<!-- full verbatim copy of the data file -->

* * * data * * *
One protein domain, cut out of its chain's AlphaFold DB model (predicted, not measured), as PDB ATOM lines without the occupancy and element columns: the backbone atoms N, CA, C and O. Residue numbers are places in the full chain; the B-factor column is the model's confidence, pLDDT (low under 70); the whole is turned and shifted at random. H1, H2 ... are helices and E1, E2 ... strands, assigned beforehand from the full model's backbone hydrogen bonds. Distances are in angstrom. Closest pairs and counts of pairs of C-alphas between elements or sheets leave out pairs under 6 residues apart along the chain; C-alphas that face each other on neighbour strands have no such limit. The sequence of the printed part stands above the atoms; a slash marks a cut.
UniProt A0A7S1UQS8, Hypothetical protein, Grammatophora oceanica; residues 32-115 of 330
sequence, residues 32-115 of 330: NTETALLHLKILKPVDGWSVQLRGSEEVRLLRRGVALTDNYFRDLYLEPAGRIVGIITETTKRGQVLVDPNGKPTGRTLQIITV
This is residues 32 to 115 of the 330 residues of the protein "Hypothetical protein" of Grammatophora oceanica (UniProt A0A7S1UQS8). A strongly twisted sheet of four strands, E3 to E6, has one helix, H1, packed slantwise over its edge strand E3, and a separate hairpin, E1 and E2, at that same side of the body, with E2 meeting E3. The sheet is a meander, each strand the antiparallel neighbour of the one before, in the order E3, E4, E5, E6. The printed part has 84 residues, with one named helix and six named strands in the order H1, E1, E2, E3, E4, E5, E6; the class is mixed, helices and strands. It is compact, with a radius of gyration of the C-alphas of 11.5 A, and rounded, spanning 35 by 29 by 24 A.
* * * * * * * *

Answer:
One protein domain, cut out of its chain's AlphaFold DB model (predicted, not measured), as PDB ATOM lines without the occupancy and element columns: the backbone atoms N, CA, C and O. Residue numbers are places in the full chain; the B-factor column is the model's confidence, pLDDT (low under 70); the whole is turned and shifted at random. H1, H2 ... are helices and E1, E2 ... strands, assigned beforehand from the full model's backbone hydrogen bonds. Distances are in angstrom. Closest pairs and counts of pairs of C-alphas between elements or sheets leave out pairs under 6 residues apart along the chain; C-alphas that face each other on neighbour strands have no such limit. The sequence of the printed part stands above the atoms; a slash marks a cut.
UniProt A0A7S1UQS8, Hypothetical protein, Grammatophora oceanica; residues 32-115 of 330
sequence, residues 32-115 of 330: NTETALLHLKILKPVDGWSVQLRGSEEVRLLRRGVALTDNYFRDLYLEPAGRIVGIITETTKRGQVLVDPNGKPTGRTLQIITV
This is residues 32 to 115 of the 330 residues of the protein "Hypothetical protein" of Grammatophora oceanica (UniProt A0A7S1UQS8). A strongly twisted sheet of four strands, E3 to E6, has one helix, H1, packed slantwise over its edge strand E3, and a separate hairpin, E1 and E2, at that same side of the body, with E2 meeting E3. The sheet is a meander, each strand the antiparallel neighbour of the one before, in the order E3, E4, E5, E6. The printed part has 84 residues, with one named helix and six named strands in the order H1, E1, E2, E3, E4, E5, E6; the class is mixed, helices and strands. It is compact, with a radius of gyration of the C-alphas of 11.5 A, and rounded, spanning 35 by 29 by 24 A.